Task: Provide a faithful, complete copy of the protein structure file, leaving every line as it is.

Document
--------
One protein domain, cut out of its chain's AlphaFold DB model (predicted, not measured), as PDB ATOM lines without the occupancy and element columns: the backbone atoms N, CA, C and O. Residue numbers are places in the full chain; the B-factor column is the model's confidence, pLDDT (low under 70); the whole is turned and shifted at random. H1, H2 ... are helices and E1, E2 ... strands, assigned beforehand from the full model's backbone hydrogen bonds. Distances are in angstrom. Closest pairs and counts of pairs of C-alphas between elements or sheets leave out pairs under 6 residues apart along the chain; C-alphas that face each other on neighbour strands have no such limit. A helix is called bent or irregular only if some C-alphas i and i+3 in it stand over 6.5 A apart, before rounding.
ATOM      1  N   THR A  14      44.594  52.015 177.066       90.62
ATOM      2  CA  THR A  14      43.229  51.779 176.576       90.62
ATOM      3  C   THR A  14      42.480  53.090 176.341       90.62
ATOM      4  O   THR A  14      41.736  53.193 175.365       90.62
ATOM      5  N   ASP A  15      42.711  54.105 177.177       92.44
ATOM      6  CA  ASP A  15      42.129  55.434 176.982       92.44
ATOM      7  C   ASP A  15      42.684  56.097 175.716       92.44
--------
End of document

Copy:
One protein domain, cut out of its chain's AlphaFold DB model (predicted, not measured), as PDB ATOM lines without the occupancy and element columns: the backbone atoms N, CA, C and O. Residue numbers are places in the full chain; the B-factor column is the model's confidence, pLDDT (low under 70); the whole is turned and shifted at random. H1, H2 ... are helices and E1, E2 ... strands, assigned beforehand from the full model's backbone hydrogen bonds. Distances are in angstrom. Closest pairs and counts of pairs of C-alphas between elements or sheets leave out pairs under 6 residues apart along the chain; C-alphas that face each other on neighbour strands have no such limit. A helix is called bent or irregular only if some C-alphas i and i+3 in it stand over 6.5 A apart, before rounding.
ATOM      1  N   THR A  14      44.594  52.015 177.066       90.62
ATOM      2  CA  THR A  14      43.229  51.779 176.576       90.62
ATOM      3  C   THR A  14      42.480  53.090 176.341       90.62
ATOM      4  O   THR A  14      41.736  53.193 175.365       90.62
ATOM      5  N   ASP A  15      42.711  54.105 177.177       92.44
ATOM      6  CA  ASP A  15      42.129  55.434 176.982       92.44
ATOM      7  C   ASP A  15      42.684  56.097 175.716       92.44